Fireworks display illuminates the night sky over the Pearl Harbor Memorial. To celebrate Independence Day, Morale, Welfare and R
NSC Offers Safety Tips for Fourth of July

NORFOLK, Va. (NNS) -- With the Fourth of July holiday weekend fast approaching, risk management professionals at Naval Safety Center (NSC) are reinforcing safety advice and risk management principles.

When the Independence Day holiday falls on a long weekend, there's an even greater risk for motor vehicle mishaps, said Stan Willingham, a safety and occupational health specialist at NSC.

Last year, two Sailors and three Marines were killed in motor vehicle accidents during the three-day July 4th holiday weekend. The National Highway Traffic Safety Administration predicts there will be approximately 300 highway deaths and 20,000 disabling injuries across the country this weekend.

"People are more likely to try to stretch the distances they travel on a three-day weekend," Willingham said, adding that fatigue often becomes a major risk factor.

"To me, fatigue means feeling tired," he said. "And if you feel tired you need to get off the road."

Alcohol is another factor that increases the risk of mishaps while driving, but it also makes many other recreational activities more dangerous.

"Alcohol mixes real well with Coke or 7-Up, but it doesn't mix with driving, or swimming, or lighting fireworks," Willingham said. "Make sure you designate a driver, and if you do drink, do it in moderation."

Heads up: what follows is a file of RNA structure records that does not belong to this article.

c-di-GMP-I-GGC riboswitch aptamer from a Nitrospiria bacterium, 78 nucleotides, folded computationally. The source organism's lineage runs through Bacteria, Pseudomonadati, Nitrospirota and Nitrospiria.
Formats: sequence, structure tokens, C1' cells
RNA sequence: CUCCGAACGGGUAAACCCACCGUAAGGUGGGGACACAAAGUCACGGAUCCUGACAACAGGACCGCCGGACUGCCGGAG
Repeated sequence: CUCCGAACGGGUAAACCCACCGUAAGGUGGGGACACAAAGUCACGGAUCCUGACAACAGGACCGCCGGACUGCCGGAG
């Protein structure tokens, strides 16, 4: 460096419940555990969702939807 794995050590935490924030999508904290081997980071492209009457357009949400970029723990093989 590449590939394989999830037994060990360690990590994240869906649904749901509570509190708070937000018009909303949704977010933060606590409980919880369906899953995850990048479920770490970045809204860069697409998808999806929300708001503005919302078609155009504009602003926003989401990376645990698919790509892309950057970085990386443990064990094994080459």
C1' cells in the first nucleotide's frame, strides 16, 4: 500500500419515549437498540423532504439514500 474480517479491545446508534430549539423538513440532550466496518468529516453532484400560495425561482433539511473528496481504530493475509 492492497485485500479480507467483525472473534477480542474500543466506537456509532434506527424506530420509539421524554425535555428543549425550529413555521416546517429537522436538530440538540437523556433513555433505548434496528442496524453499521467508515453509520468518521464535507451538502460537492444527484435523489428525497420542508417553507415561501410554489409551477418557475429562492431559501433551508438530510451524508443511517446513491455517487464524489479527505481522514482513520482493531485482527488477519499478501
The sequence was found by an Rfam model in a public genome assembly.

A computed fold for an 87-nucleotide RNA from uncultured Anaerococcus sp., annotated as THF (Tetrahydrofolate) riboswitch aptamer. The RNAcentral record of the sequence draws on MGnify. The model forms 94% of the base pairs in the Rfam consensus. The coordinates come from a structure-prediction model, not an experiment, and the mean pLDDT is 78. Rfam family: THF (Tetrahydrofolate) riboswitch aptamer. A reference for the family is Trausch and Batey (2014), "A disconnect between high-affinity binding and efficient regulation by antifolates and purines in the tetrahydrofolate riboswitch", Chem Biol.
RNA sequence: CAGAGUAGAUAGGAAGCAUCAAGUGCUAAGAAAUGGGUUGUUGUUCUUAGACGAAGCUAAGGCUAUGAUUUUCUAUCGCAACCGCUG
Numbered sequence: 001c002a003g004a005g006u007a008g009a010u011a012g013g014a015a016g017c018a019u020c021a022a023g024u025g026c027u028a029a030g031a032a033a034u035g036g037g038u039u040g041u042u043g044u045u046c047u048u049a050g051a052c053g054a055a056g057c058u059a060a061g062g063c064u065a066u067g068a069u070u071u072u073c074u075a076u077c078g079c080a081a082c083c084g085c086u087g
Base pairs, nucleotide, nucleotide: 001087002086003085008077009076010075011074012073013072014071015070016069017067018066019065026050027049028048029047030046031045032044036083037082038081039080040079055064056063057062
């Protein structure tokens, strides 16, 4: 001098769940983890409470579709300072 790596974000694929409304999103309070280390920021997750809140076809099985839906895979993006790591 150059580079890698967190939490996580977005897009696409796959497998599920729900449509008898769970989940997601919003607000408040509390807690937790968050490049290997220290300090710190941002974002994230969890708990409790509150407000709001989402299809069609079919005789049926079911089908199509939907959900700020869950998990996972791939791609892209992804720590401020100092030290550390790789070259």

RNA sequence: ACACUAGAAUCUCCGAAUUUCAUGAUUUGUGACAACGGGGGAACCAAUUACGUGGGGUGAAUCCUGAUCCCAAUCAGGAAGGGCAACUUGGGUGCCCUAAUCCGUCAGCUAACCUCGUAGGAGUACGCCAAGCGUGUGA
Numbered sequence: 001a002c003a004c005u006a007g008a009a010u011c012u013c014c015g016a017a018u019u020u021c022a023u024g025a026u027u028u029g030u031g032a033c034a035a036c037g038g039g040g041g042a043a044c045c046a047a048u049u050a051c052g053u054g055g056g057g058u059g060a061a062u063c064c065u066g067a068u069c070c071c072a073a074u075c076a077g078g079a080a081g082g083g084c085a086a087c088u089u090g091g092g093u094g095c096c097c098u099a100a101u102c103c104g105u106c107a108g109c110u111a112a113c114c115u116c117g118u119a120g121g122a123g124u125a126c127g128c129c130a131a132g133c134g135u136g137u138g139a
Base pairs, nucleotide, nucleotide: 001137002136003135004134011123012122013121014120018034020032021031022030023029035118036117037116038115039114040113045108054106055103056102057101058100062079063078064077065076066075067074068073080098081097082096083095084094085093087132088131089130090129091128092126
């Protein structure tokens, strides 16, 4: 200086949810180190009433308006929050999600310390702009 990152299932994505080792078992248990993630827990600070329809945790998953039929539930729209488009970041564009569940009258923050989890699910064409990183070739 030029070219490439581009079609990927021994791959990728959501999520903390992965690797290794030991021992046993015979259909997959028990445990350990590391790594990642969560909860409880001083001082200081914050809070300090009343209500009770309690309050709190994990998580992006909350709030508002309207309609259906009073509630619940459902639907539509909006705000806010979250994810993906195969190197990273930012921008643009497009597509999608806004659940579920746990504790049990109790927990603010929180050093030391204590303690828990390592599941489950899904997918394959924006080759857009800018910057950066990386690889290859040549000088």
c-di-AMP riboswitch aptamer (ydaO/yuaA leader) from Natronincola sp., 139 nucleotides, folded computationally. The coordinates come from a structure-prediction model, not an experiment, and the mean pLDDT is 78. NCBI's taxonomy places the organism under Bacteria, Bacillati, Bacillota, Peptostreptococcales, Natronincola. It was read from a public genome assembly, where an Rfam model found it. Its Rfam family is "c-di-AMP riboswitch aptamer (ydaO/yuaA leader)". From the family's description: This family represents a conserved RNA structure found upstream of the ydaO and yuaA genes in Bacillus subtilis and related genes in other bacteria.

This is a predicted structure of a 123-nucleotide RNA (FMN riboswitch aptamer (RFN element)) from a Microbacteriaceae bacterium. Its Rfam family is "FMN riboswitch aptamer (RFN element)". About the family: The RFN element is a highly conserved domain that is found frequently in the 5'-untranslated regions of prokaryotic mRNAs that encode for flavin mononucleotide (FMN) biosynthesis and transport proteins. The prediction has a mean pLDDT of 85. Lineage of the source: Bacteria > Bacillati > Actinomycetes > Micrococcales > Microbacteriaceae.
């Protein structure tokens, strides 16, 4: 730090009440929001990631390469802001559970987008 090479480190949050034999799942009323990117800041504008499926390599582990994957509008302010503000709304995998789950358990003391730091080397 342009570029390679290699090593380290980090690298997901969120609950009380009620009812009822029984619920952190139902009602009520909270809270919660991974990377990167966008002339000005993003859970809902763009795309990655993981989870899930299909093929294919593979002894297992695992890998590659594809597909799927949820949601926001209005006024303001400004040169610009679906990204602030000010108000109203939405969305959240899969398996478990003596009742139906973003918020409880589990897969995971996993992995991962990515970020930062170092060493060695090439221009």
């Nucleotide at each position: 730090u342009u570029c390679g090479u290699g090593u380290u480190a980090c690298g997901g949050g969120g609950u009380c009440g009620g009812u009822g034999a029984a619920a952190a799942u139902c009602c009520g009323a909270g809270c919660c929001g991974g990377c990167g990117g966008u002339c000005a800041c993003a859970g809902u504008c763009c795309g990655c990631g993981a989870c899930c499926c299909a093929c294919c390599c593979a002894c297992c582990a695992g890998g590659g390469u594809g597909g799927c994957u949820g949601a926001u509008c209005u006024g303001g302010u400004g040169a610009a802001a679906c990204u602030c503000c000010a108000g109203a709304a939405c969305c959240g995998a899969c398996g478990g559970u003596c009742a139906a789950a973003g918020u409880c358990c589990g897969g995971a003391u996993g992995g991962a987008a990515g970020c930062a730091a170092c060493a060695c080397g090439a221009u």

Fireworks are an activity many people associate with the Fourth of July holiday. However, Willingham said it's important to obey state and local laws, and to read the directions very carefully. Some items like sparklers, which many people believe are safe, cause major burns every year.

"Those suckers burn at about 1,800 degrees," Willingham said. "If you're going to give them to the kids, they need to be supervised."

Other recommendations for lighting fireworks include having a "designated shooter" who will not be consuming alcohol, having a designated area for lighting the fireworks, and keeping water or a fire extinguisher handy. Also, don't attempt to relight any "duds" that didn't go off.

While most Sailors and Marines successfully manage risk during holiday weekends, Marine Col. Mark Erb, Deputy Commander, Naval Safety Center, challenged everyone to look out for unsafe practices around them.

"Most of us do the right thing and manage risks for ourselves and our families. However, it's also important to think about what you'll do if you see another person engaging in high risk activities," he said. "What action will you take? What will you say? Do you have the courage to intervene?"

He encouraged everyone to participate in the activities they enjoy during the long weekend, and to take just a few minutes to think through all possible risks and ways to reduce or eliminate them.

"Sailors and Marines have earned the right to relax and enjoy the July 4th holiday weekend," Erb said. "But we need everyone to plan for success and exercise good judgment, so they can make it back to work Tuesday morning 100 percent mission capable."

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